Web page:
Like most other plants, rice is well equipped with an effective immune system that enables it to detect and fend off disease-causing microbes. But that built-in immunity can be further boosted when the rice plant receives a receptor protein from a completely different plant species, suggests a new study led by UC Davis plant-disease experts.
The study findings, which may help increase health and productivity of rice, the staple food for half of the world's population, are reported online in the journal PLOS Pathogens at http://bit.
"Our results demonstrate that disease resistance in rice -- and possibly related crop species -- could very likely be enhanced by transferring genes responsible for specific immune receptors from dicotyledonous plants into rice, which is a monocotyledonous crop," said lead author Benjamin Schwessinger, a postdoctoral scholar in the UC Davis Department of Plant Pathology.
Immune receptors vary between plant groups:
Receptors are specialized proteins that can recognize molecular patterns associated with disease-causing microbes, including bacteria and fungi, at the beginning of an infection. These receptors are found on the surface of plant cells, where they play a key role in the plant's early warning system.
Some of the receptors, however, occur only in certain groups of plant species.
For example, the monocotyledon plant group, including rice and other grasses that sprout with a single seed leaf, contains different receptor proteins than does the dicotyledon group, including plants like beans, which germinate with two seed leaves.
Borrowed receptors launch stronger immune response:
In this study, Schwessinger and colleagues successfully transferred the gene for an immune receptor from the model plant Arabidopsis, a member of the mustard family, into rice.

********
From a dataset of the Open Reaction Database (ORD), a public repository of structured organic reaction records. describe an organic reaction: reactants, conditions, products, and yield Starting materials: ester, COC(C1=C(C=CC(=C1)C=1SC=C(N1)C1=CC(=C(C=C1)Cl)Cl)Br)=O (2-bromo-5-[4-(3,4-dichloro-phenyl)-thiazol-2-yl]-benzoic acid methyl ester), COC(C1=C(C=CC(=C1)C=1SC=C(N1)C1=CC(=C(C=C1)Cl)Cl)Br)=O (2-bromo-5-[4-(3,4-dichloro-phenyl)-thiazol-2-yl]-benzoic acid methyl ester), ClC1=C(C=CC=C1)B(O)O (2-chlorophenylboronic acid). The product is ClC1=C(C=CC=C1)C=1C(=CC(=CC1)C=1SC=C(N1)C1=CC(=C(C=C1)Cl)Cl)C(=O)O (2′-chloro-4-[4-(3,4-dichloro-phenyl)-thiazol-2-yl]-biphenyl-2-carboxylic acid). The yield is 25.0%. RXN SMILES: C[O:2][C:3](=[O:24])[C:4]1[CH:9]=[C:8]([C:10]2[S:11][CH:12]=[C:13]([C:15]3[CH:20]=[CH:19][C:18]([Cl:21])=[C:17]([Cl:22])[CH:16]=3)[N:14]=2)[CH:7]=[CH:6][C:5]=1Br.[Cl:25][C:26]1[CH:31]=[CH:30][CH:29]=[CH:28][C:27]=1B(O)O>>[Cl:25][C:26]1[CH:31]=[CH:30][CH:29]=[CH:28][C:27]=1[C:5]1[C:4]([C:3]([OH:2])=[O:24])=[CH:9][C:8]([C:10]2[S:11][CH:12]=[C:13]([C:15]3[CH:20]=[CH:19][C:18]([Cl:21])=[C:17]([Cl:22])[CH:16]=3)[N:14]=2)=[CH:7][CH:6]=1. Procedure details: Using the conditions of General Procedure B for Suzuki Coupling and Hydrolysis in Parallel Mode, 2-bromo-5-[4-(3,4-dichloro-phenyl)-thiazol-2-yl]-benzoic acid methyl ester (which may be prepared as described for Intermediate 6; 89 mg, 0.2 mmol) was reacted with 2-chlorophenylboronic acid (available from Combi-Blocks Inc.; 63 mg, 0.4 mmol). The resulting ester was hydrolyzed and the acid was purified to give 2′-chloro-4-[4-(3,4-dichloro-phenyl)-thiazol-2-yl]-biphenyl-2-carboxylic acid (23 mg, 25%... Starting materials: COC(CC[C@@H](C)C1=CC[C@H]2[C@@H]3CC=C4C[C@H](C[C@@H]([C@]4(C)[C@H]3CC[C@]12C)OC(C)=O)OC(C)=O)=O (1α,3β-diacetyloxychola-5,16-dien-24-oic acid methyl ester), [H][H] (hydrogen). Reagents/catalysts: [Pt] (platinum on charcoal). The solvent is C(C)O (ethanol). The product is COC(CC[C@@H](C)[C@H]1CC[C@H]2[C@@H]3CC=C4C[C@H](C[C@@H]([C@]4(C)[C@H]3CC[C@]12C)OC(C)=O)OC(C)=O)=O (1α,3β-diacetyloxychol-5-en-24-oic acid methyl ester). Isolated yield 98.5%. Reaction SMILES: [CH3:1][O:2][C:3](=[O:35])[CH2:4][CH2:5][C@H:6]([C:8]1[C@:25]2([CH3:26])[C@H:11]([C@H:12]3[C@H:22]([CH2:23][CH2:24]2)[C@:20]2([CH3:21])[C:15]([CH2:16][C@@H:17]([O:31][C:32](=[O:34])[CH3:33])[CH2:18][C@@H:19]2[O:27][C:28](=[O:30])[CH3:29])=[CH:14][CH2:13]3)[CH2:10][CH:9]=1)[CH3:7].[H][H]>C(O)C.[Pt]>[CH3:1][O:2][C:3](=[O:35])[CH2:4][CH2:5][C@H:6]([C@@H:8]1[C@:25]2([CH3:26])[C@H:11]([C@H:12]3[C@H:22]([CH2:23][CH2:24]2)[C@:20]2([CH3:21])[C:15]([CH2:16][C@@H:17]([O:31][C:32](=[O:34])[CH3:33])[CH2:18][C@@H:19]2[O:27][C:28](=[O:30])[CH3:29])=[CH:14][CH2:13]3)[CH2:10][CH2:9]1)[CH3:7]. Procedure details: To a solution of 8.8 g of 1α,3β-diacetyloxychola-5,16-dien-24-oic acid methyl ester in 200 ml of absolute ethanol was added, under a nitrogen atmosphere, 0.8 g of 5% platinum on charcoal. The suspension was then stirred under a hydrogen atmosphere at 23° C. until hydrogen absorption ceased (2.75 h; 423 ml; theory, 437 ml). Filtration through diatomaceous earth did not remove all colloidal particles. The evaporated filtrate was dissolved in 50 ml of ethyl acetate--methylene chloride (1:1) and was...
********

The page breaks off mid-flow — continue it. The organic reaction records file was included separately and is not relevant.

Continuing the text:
The rice plants that subsequently expressed this gene and produced the related immune receptor proteins were able to sense Xanthomonas oryzae pv. oryzae, an important bacterial disease of rice.
This demonstrated that receptors introduced to rice from the Arabidopsis plants via genetic engineering were able to make use of the rice plants' built-in immune signaling mechanisms and cause the rice plants to launch a stronger defensive immune response against the invading bacteria.
Other researchers on the study include Pamela Ronald in the UC Davis Department of Plant Pathology; Ofir Bahar, formerly of UC Davis and now at the Agricultural Research Organization's Volcani Center in Israel; and Cyril Zipfil from the Sainsbury Laboratory in the UK.
Funding for the study was provided by the European Molecular Biology Organization, headquartered in Germany; the Human Frontier Science Program Organization of France; the Gatsby Charitable Foundation, headquartered in London; the U.S. Department of Energy and the National Institutes of Health.
To hear Schwessinger briefly describe his research on plant immunity, visit The Academic Minute at: http://academicminute.
Similar studies involving the transfer of immune receptors between species are reported in:
- New Phytologist at http://bit.
- PLOS Pathogens at http://bit.
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- Journal of Integrative Plant Biology at http://bit.
- Benjamin Schwessinger, Plant Pathology, (530) 309-5128, email@example.com
- Pat Bailey, UC Davis News Service, (530) 752-9843, firstname.lastname@example.org